Mary and Max (2009)
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I'm not a big animation fan, so I wasn't looking forward to see this movie. I am currently working on the IMDb Top 250 list and Mary and Max just entered the IMDb top 250, so I took a look at it.
I watched it with a small screen on my computer while chatting with someone on Facebook. But then I logged out because I got hooked by the fantastic but sad narration mixed with humor by Barry Humphries, so I watched it with a big screen. Thank God that I did that, because this is an unforgettable and heartbreaking cinematic experience! It got fantastic narration and dialogue that will make you laugh and cry!
PS.There are many scenes that will choke you up, so bring some tissues.
PSS.Don't watch this movie with your kids!
I hope this review was useful!
But right from the opening frame, this film shattered any of my doubts. It's so refreshing to see a film told with such a strong unique vision and pulled off so effortlessly. This is made even more remarkable not only as it's made using stop motion animation but also because of the characters and subject matter it tackles.
Mary is an 8 year old outcast living in the suburbs of Melbourne. On a whim, she chooses a name at random in a phone book and sends off a letter asking about life on the other side of the world. The letter is received by Max, an overweight depressive in his 40's living in New York, suffering from Aspergers Syndrome. A friendship is born as the pair exchange letters over the next 20 years. offering each other support, advice and the chance to see life through another set of eyes.
While the world is painted in gloomy hues of brown and grey and the characters lead bleak lives, the genius of the script is that the characters never wallow or feel sorry for themselves. The tone is kept humorous and balanced allowing us to be moved by the characters as they stumble through life but also laugh at their foibles and observations of the world they struggle to fit into. Not since Muriel's Wedding has Australia produced so fine a comedy with such rich detail and I probably got even more laughs out of this.
My only criticism of the film would be some of its music particularly its use in one key scene of the Humming Chorus (already used so memorably in the finale of Heavenly Creatures). It meant that in a critical moment I was thinking of Kate Winslet up to no good instead of connecting with Mary & Max. But this is more a personal concern and if that's the weakest thing about the film, it's doing pretty well. I hope this film is seen by the wide audience it so richly deserves.
Following the short animated film, Harvey Krumpet, director Adam Elliot has constructed his first full feature claymation picture, displaying as much skill as many of the major mainstream studios. The film has been immaculately designed, with many tiny details and features placed into the sets, all of which would have taken many countless hours to mould. The lighting and colour scheme too are significant to the unique look of the film, ranging from highly saturated to almost entirely black and white, to reflect the self-depreciative and sometimes gloomy tone of the narrative. It is a film made of great patience and craftsmanship.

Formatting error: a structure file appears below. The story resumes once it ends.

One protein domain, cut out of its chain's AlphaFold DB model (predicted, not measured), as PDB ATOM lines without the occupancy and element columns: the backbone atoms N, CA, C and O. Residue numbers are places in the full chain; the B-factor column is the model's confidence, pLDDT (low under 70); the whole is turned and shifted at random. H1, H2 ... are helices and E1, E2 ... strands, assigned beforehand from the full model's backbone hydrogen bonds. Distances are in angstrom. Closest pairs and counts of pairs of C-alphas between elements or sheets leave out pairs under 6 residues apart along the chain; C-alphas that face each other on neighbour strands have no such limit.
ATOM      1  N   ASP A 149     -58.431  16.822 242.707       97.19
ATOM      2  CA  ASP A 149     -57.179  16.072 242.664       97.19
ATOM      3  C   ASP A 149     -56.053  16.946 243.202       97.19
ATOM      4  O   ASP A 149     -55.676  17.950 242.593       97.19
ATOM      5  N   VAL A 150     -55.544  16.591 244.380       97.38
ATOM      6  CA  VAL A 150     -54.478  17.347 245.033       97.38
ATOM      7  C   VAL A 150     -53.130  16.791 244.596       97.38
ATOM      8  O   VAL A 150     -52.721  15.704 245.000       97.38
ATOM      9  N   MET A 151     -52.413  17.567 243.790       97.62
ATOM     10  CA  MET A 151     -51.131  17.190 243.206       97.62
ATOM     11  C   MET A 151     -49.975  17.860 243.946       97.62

Yet the strongest asset of the film is the humour of the screenplay. Whereas many mainstream animated films such as Shrek and The Incredibles adopt a great deal of hilarity from their pop culture references, Elliot has an eye for the simpler things in life. From the way Mary and Max share their eating habits of chocolate hot dogs, to how Max describes his past jobs, including a street cleaner and a member of the Communist Party, the humour of the film remains truly original, bizarre and often very witty. Elliot excels in his ability write about the most normal things and then turn them on their heads, or degrade his miserable characters in the most hilarious way. Yet there are moments of poignancy too, such as where Mary describes her difficulty at school as she is teased for the birthmark on her forehead, that provide the film's screenplay with a subtext - no matter how simple – about isolation and the need for friends.
The use of Barry Humphries' voice over to convey much of the story is initially highly annoying and intrusive. In the opening scenes it feels overly used and distracting from the story and the detail of the scenes. Gradually though, as the film moves from its opening exposition, the voice over is used slightly less and its scarcity achieves the storybook quality and poetry that it deserves. Barry Humphries reads his lines beautifully. The rest of the voice actors too are splendid. Philip Seymour Hoffman is again in fine form, adding a slight accent to his voice and the decision to model his voice with a character of a similar physique fits nicely. He is quickly become one of the most diverse actors in the world. Bethany Whitmore as the young Mary is equally impressive too and her voice has a real innocence about it. Toni Collette and Eric Bana also have much smaller roles too. It is a well thought out voice cast and while some of the minor characters verge on grotesque, there is still a real sweetness about this film that carries it.